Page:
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To Be Healthy We Need to Know the Difference Between Bottled Water and Bottled Water

by Michael on November 8, 2007

To Be Healthy We Need to Know the Difference Between Bottled Water and Bottled Water.

Those of you who have read my blogs in the past may already be aware that we’re kind of evangelists about drinking clean, pure drinking water.

There is a lot of media hype lately about ‘bottled water’. We’ve been drinking bottled water since 1973 – but not the little 12 oz bottles of water that seem to be taking
society by storm – to the tune of a $7.7 billion market in 2002.

We buy bottled water differently – in bulk- and we don’t pay $.50-$1 for 12 oz either – unless we’re at a movie theater. We pay $.39 a gallon for pure clean water.

Aside from the pricing there are other reasons why it’s different.

Recycling 12 Oz Plastic Bottles Is A Pain

We take our bulk containers in (1 gal, 2 gal, 3 gal and 5 gal) once or twice a week and fill them usually with either

1) reverse osmosis treated water or

2) deionized water

and use them same containers over and over again.

We think this is more socially responsible and it’s easier because we aren’t having to recycle hundreds of little plastic bottles a month or have them piling up all over the house, in the car and we aren’t contributing irresponsibly to land fills.

The Taste Of Bottled Water
Another reason that we don’t buy the little bottles, aside from the economics and the recycling, is the taste. The water in those little bottles never tastes that good to me – it has always tasted to me like some of the plastic leaches into the water. I don’t know that for a fact, but I listen to my taste buds. It’s a habit.

One thing I noticed a long time ago is that humans are the only animals around that eat food without smelling it first. I decided that was pretty smart of animals and started copying the same behavior myself – discreetly in most cases. Pretty much, I’ve learned that your nose and your taste buds don’t lie.

During my 3 years as a barista and espresso store owner, I learned a lot about filtered water but also developed a palate for espresso in an effort to produce a high quality product for the customers.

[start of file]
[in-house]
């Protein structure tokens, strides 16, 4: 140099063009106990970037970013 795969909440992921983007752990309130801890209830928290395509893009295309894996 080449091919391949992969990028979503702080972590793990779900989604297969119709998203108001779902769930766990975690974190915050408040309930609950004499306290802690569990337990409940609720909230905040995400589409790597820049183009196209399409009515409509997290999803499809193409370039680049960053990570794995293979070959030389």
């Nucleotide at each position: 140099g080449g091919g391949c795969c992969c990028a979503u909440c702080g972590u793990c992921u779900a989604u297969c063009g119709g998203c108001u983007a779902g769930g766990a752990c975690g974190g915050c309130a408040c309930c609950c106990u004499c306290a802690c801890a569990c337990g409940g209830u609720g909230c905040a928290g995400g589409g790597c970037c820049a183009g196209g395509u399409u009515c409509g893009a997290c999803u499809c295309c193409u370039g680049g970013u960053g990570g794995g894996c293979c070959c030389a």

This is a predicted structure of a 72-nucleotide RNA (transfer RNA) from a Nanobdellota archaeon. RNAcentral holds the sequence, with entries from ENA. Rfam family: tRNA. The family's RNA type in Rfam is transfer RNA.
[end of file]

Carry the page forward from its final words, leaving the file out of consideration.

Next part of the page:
Part of a well developed palate is a keen sense of smell and the olfactory system. As a result, when it comes to food and water my nose and palate are trained to identify odors or flavors that are not appropriate. Kind of a built in warning system or quality control tool depending how you look at it.

Aside from the taste and the potential for plastic leaching into the water from the bottle, it turns out, apparently much of the water in those bottles is just tap water anyway – run through a filter.

What prompted me to stop drinking tap water in the first place was a course in inorganic chemistry that I took in 1973 where we studied fluoride for a week. Not long after that course, they announced that the local water utility district was going to start adding fluoride to the drinking water. I decided then and there to stop drinking tap water and instead I started buying bulk filtered water from the local health food store. I was 20 at the time.

Little did I know there were so many benefits associated with not drinking chlorinated tap water – until recently. But we stopped drinking chlorinated tap water by default – trying to get away from fluoride because of it’s reactivity and high ionic potential.

From what we have learned over the years, we recommend that everybody should start drinking either:

1) bulk filtered water from your local health food store.


2) invest in a water filtration system for your house probably a combination of reverse osmosis systems and activated charcoal filtration.

We’ll have many further discussions about water filtration and clean drinking water in the future.

The Difference Between Bottled Water and Bottled Water

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